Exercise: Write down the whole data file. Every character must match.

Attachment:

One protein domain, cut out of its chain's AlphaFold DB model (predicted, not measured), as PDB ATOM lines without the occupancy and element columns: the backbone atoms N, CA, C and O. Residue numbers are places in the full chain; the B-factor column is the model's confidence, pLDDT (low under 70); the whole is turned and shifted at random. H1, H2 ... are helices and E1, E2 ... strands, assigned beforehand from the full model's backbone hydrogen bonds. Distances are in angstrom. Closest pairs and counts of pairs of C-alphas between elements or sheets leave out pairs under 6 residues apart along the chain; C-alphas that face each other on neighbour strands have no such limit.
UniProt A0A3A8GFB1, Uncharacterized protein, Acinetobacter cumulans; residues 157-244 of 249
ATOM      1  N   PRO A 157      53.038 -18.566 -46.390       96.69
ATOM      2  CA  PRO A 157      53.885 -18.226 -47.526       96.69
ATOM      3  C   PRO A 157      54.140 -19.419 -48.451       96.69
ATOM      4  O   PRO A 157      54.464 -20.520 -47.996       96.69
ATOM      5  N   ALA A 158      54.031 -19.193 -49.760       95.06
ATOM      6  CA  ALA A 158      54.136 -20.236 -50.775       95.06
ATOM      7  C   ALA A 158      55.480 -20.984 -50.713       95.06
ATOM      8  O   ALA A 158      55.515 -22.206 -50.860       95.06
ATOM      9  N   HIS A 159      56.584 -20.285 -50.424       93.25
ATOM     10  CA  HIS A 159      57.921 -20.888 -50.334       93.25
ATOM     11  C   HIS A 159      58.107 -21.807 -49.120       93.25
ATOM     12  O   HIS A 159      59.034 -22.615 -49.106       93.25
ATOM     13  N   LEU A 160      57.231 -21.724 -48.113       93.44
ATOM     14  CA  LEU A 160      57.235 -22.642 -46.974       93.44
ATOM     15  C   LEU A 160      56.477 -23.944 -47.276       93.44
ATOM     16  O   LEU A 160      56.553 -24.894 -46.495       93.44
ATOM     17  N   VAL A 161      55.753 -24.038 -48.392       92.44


One protein domain, cut out of its chain's AlphaFold DB model (predicted, not measured), as PDB ATOM lines without the occupancy and element columns: the backbone atoms N, CA, C and O. Residue numbers are places in the full chain; the B-factor column is the model's confidence, pLDDT (low under 70); the whole is turned and shifted at random. H1, H2 ... are helices and E1, E2 ... strands, assigned beforehand from the full model's backbone hydrogen bonds. Distances are in angstrom. Closest pairs and counts of pairs of C-alphas between elements or sheets leave out pairs under 6 residues apart along the chain; C-alphas that face each other on neighbour strands have no such limit.
UniProt A0A3A8GFB1, Uncharacterized protein, Acinetobacter cumulans; residues 157-244 of 249
ATOM      1  N   PRO A 157      53.038 -18.566 -46.390       96.69
ATOM      2  CA  PRO A 157      53.885 -18.226 -47.526       96.69
ATOM      3  C   PRO A 157      54.140 -19.419 -48.451       96.69
ATOM      4  O   PRO A 157      54.464 -20.520 -47.996       96.69
ATOM      5  N   ALA A 158      54.031 -19.193 -49.760       95.06
ATOM      6  CA  ALA A 158      54.136 -20.236 -50.775       95.06
ATOM      7  C   ALA A 158      55.480 -20.984 -50.713       95.06
ATOM      8  O   ALA A 158      55.515 -22.206 -50.860       95.06
ATOM      9  N   HIS A 159      56.584 -20.285 -50.424       93.25
ATOM     10  CA  HIS A 159      57.921 -20.888 -50.334       93.25
ATOM     11  C   HIS A 159      58.107 -21.807 -49.120       93.25
ATOM     12  O   HIS A 159      59.034 -22.615 -49.106       93.25
ATOM     13  N   LEU A 160      57.231 -21.724 -48.113       93.44
ATOM     14  CA  LEU A 160      57.235 -22.642 -46.974       93.44
ATOM     15  C   LEU A 160      56.477 -23.944 -47.276       93.44
ATOM     16  O   LEU A 160      56.553 -24.894 -46.495       93.44
ATOM     17  N   VAL A 161      55.753 -24.038 -48.392       92.44